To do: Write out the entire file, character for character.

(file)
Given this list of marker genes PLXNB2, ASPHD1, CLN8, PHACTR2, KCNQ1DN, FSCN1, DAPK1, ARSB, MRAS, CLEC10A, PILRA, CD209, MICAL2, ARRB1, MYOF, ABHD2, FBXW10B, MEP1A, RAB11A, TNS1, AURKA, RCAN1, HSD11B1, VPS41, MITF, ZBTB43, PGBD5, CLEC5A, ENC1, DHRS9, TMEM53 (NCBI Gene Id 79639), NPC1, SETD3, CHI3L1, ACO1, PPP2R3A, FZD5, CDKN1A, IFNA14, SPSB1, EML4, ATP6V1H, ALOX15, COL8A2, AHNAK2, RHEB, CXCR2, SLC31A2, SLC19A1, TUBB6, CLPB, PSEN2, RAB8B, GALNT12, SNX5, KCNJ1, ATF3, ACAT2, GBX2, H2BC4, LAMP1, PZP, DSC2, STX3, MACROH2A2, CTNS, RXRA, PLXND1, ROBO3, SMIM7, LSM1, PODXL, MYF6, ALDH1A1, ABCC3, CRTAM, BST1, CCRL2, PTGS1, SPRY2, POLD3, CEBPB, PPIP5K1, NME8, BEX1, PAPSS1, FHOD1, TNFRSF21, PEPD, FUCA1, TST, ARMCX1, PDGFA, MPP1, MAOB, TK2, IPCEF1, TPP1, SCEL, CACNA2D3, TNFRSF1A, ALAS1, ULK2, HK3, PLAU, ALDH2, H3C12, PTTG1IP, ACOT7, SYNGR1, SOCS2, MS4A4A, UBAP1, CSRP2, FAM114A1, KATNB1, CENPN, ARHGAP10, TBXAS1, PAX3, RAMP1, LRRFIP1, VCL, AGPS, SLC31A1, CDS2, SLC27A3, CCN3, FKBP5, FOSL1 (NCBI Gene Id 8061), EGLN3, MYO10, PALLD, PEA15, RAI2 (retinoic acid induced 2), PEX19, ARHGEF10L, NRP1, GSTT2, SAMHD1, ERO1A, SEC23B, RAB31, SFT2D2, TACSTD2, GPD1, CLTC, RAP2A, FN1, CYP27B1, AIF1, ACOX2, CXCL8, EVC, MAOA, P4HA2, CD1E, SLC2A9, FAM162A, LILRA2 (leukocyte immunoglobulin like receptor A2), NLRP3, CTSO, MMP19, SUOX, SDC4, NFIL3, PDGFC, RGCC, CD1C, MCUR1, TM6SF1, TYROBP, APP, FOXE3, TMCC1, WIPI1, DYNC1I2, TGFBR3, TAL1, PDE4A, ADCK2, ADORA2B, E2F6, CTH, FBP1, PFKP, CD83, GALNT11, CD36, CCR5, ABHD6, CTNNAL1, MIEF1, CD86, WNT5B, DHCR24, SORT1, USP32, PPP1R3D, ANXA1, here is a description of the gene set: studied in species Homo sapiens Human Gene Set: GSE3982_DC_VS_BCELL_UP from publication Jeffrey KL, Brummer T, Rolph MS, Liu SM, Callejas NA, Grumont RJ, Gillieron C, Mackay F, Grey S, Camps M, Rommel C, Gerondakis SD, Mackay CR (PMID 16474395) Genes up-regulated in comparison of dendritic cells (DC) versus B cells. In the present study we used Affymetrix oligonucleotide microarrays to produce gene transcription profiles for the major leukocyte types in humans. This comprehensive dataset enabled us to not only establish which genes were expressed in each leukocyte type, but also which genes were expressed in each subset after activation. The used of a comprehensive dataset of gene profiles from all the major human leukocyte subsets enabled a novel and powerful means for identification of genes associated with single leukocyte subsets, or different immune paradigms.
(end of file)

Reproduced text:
Given this list of marker genes PLXNB2, ASPHD1, CLN8, PHACTR2, KCNQ1DN, FSCN1, DAPK1, ARSB, MRAS, CLEC10A, PILRA, CD209, MICAL2, ARRB1, MYOF, ABHD2, FBXW10B, MEP1A, RAB11A, TNS1, AURKA, RCAN1, HSD11B1, VPS41, MITF, ZBTB43, PGBD5, CLEC5A, ENC1, DHRS9, TMEM53 (NCBI Gene Id 79639), NPC1, SETD3, CHI3L1, ACO1, PPP2R3A, FZD5, CDKN1A, IFNA14, SPSB1, EML4, ATP6V1H, ALOX15, COL8A2, AHNAK2, RHEB, CXCR2, SLC31A2, SLC19A1, TUBB6, CLPB, PSEN2, RAB8B, GALNT12, SNX5, KCNJ1, ATF3, ACAT2, GBX2, H2BC4, LAMP1, PZP, DSC2, STX3, MACROH2A2, CTNS, RXRA, PLXND1, ROBO3, SMIM7, LSM1, PODXL, MYF6, ALDH1A1, ABCC3, CRTAM, BST1, CCRL2, PTGS1, SPRY2, POLD3, CEBPB, PPIP5K1, NME8, BEX1, PAPSS1, FHOD1, TNFRSF21, PEPD, FUCA1, TST, ARMCX1, PDGFA, MPP1, MAOB, TK2, IPCEF1, TPP1, SCEL, CACNA2D3, TNFRSF1A, ALAS1, ULK2, HK3, PLAU, ALDH2, H3C12, PTTG1IP, ACOT7, SYNGR1, SOCS2, MS4A4A, UBAP1, CSRP2, FAM114A1, KATNB1, CENPN, ARHGAP10, TBXAS1, PAX3, RAMP1, LRRFIP1, VCL, AGPS, SLC31A1, CDS2, SLC27A3, CCN3, FKBP5, FOSL1 (NCBI Gene Id 8061), EGLN3, MYO10, PALLD, PEA15, RAI2 (retinoic acid induced 2), PEX19, ARHGEF10L, NRP1, GSTT2, SAMHD1, ERO1A, SEC23B, RAB31, SFT2D2, TACSTD2, GPD1, CLTC, RAP2A, FN1, CYP27B1, AIF1, ACOX2, CXCL8, EVC, MAOA, P4HA2, CD1E, SLC2A9, FAM162A, LILRA2 (leukocyte immunoglobulin like receptor A2), NLRP3, CTSO, MMP19, SUOX, SDC4, NFIL3, PDGFC, RGCC, CD1C, MCUR1, TM6SF1, TYROBP, APP, FOXE3, TMCC1, WIPI1, DYNC1I2, TGFBR3, TAL1, PDE4A, ADCK2, ADORA2B, E2F6, CTH, FBP1, PFKP, CD83, GALNT11, CD36, CCR5, ABHD6, CTNNAL1, MIEF1, CD86, WNT5B, DHCR24, SORT1, USP32, PPP1R3D, ANXA1, here is a description of the gene set: studied in species Homo sapiens Human Gene Set: GSE3982_DC_VS_BCELL_UP from publication Jeffrey KL, Brummer T, Rolph MS, Liu SM, Callejas NA, Grumont RJ, Gillieron C, Mackay F, Grey S, Camps M, Rommel C, Gerondakis SD, Mackay CR (PMID 16474395) Genes up-regulated in comparison of dendritic cells (DC) versus B cells. In the present study we used Affymetrix oligonucleotide microarrays to produce gene transcription profiles for the major leukocyte types in humans. This comprehensive dataset enabled us to not only establish which genes were expressed in each leukocyte type, but also which genes were expressed in each subset after activation. The used of a comprehensive dataset of gene profiles from all the major human leukocyte subsets enabled a novel and powerful means for identification of genes associated with single leukocyte subsets, or different immune paradigms.